a GO! (+
56 Miles )
November 26, 2008: Migration Day 41
Richard was today's lead pilot.
air at last! Many people came to see the
young cranes fly over the tiny town of
Milmine, Illinois as they departed for Cumberland County, IL. Watching,
Liz said, "Over the aviation radio we could
chatter as they struggled to get the birds on the wing." It
took a bit of wrangling, but finally 11 loyal birds formed up
wing. Brooke flew behind them, and Joe and Chris were left to deal
with today's mavericks: #812, 819 and 830.
The whole team worked hard for today's gain, despite bumpy
air at the end, and a broken axel on the pen trailer. But
they're now in Cumberland County, Illinois. The birds got
two pumpkins as a treat, and everyone's hoping to cover
the 63 miles
to Wayne County
can overfly Wayne County and continue, they'll cross into
See the Cranes and Planes Depart!
viewing at departure will be along CR626E (also called Frontage
Road) just east (approx
Road) and just west of CR 575E. Use MapQuest or
GoogleMaps to come up with driving directions from your
home location. You will want to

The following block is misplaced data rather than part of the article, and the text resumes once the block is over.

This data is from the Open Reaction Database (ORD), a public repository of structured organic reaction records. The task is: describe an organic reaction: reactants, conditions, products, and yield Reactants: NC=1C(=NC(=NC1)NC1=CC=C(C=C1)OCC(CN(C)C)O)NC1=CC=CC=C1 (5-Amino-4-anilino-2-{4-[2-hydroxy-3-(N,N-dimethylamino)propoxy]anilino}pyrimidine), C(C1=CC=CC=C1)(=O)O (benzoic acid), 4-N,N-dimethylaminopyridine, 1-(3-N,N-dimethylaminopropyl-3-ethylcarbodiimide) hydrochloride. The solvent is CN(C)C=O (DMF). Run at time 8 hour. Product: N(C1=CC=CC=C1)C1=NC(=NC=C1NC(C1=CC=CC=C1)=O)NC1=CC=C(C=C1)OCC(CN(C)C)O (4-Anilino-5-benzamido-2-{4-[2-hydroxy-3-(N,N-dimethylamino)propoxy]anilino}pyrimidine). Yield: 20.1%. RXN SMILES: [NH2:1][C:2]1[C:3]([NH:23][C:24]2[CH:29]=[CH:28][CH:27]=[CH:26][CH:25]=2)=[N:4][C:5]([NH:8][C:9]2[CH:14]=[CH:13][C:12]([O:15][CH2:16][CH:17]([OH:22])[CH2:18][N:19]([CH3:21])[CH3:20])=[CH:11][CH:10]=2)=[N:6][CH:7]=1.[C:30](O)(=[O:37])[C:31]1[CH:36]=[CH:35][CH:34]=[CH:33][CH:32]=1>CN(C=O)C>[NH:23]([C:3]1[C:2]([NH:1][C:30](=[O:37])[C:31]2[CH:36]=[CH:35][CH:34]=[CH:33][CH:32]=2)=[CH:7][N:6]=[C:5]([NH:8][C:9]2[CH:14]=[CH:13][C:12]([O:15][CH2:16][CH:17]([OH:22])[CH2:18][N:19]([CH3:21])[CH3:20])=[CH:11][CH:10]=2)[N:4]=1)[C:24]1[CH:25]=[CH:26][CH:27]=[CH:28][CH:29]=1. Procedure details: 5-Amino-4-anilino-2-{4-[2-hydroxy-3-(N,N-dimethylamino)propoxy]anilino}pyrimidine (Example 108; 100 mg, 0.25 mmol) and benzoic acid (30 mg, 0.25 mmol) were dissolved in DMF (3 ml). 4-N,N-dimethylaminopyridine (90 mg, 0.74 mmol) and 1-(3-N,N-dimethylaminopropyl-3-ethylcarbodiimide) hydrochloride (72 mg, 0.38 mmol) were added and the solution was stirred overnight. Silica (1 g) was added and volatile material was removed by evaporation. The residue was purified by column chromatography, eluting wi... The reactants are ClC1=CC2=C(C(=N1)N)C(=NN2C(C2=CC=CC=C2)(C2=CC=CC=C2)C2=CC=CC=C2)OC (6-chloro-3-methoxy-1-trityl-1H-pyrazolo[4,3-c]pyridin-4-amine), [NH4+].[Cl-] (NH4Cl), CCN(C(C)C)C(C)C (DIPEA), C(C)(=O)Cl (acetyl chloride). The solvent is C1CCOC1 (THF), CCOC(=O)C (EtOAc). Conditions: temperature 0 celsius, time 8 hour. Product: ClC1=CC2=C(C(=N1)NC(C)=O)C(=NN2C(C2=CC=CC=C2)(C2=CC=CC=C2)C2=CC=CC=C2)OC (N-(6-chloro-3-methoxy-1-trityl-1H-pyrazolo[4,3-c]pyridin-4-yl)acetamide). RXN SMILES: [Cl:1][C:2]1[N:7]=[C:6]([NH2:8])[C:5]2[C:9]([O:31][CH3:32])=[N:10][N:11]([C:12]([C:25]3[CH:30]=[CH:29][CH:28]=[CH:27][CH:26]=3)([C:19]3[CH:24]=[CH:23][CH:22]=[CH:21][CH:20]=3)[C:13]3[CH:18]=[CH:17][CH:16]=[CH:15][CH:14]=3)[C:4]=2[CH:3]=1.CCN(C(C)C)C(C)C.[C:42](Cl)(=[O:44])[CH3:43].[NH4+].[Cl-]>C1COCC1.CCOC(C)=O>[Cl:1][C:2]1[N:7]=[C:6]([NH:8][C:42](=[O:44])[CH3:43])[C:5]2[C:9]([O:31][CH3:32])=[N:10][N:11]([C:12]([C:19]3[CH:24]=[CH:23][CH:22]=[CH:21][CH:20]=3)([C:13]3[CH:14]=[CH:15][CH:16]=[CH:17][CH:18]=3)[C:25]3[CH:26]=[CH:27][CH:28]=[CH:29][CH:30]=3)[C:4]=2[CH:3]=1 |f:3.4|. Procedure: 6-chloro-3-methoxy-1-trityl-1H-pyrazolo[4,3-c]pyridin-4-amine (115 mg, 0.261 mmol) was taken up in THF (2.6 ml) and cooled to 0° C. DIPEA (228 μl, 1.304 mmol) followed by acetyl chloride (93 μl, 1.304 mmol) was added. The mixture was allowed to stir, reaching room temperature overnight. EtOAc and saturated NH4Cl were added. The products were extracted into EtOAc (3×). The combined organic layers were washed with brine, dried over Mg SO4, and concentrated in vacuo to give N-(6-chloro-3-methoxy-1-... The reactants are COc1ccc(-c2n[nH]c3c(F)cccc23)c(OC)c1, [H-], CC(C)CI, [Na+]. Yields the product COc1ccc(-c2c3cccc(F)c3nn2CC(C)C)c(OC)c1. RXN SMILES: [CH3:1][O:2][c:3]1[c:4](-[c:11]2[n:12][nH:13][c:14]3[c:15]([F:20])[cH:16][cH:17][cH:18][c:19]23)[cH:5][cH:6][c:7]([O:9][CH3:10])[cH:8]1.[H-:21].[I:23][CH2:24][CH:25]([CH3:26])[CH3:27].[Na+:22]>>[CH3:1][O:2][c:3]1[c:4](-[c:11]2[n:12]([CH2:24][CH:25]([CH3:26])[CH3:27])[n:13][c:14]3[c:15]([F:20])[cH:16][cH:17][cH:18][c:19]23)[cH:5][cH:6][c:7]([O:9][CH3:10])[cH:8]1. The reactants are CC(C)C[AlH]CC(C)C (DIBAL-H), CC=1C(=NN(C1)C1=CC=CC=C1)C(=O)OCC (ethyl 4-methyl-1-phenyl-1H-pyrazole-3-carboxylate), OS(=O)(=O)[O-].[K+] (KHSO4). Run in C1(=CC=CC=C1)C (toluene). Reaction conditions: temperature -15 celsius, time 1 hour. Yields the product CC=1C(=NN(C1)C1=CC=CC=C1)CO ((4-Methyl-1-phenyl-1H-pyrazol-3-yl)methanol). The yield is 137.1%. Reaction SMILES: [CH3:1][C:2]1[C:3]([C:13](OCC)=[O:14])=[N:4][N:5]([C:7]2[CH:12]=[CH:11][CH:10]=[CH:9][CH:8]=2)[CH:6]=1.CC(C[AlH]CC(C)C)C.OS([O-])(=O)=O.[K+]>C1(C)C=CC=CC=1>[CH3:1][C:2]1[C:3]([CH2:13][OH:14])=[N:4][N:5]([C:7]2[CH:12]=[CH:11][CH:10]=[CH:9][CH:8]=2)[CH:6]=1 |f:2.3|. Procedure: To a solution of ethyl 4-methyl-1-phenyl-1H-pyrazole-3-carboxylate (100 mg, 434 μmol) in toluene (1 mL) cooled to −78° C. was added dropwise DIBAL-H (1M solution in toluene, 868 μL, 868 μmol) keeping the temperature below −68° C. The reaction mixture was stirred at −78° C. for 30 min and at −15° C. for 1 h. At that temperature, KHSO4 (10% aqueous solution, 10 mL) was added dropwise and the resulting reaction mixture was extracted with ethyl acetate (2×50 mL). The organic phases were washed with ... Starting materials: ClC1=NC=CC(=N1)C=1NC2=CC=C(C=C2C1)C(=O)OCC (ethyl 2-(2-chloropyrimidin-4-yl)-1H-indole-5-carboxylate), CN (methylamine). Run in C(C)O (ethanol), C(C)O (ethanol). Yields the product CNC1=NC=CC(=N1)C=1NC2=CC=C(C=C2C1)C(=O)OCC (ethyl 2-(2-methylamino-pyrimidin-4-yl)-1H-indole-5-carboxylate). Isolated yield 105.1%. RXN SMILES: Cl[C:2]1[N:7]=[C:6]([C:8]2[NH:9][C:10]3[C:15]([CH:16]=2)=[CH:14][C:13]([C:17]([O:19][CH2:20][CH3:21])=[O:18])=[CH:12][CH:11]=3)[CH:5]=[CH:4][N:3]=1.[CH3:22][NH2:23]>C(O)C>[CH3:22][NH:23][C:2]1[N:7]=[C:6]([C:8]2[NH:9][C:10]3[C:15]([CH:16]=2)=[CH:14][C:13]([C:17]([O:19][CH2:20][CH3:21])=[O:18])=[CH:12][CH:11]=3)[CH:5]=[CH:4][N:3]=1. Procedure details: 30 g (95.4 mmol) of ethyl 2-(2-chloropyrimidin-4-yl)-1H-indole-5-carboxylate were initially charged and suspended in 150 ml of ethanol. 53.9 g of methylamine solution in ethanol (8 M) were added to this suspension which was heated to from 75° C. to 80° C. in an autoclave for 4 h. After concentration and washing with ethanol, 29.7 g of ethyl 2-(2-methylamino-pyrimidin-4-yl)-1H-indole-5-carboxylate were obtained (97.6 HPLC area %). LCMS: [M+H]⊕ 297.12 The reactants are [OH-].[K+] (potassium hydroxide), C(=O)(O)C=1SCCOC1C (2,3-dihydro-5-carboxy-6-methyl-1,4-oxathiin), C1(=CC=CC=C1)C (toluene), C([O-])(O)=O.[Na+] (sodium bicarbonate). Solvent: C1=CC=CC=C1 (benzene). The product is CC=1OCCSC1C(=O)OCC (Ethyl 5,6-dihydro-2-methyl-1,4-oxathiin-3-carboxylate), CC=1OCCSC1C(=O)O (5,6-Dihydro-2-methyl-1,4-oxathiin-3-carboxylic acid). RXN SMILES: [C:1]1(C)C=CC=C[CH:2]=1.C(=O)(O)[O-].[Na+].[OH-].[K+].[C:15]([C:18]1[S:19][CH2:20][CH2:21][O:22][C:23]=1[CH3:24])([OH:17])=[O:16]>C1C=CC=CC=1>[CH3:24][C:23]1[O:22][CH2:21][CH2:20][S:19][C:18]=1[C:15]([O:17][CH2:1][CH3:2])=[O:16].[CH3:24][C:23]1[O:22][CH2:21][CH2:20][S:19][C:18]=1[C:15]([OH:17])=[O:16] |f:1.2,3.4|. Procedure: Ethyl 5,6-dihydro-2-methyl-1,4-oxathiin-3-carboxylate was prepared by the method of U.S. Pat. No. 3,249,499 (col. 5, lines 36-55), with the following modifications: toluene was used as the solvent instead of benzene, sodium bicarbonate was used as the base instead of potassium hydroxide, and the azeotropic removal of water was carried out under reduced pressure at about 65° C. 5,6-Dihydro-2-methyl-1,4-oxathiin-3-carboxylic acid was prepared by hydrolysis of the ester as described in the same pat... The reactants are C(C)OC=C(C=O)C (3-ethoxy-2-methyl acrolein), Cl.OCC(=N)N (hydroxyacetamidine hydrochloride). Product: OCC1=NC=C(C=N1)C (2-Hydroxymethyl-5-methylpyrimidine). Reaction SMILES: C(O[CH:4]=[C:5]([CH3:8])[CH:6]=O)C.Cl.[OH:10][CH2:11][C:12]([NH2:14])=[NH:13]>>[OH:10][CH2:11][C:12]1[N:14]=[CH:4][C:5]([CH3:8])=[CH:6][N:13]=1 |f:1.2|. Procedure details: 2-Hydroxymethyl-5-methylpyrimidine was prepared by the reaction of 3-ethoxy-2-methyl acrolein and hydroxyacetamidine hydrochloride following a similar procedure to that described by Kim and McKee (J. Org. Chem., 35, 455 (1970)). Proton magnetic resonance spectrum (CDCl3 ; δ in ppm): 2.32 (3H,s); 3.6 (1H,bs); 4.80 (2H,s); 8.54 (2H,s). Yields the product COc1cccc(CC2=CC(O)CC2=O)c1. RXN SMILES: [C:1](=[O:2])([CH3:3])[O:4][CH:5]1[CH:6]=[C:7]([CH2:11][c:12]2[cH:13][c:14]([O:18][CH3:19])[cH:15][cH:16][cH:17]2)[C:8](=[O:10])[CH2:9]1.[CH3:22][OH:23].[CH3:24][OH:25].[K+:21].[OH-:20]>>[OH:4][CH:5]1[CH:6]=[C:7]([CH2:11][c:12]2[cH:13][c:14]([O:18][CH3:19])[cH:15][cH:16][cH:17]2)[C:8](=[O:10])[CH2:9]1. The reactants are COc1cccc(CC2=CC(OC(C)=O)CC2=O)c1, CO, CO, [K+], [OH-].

be on site by sunrise - approximately 6:50AM - and dress
warmly. Also remember, that you could make the trip for naught
are such that the cranes and planes are unable to fly. Assuming
we can fly, there will be a crew member at the viewing site
to meet and chat with those gathered, as well as offer those
interested an opportunity to purchase some OM (Operation
to this audio clip (from 2002)
of the pilots talking with each other and the
ground crew on their radios during a migration
flight. From this and past reports, what are
some inventions that make it possible for this
migration to happen?
the birds had a headwind. The main group
with Richard flew 2 hours, 26 minutes to
cover 55 miles. What was their speed? Normal
crane speed is about 35-38 mph; what effect
did the headwind have?
North is pleased to feature this educational adventure presented in
cooperation with the Whooping
Crane Eastern Partnership (WCEP).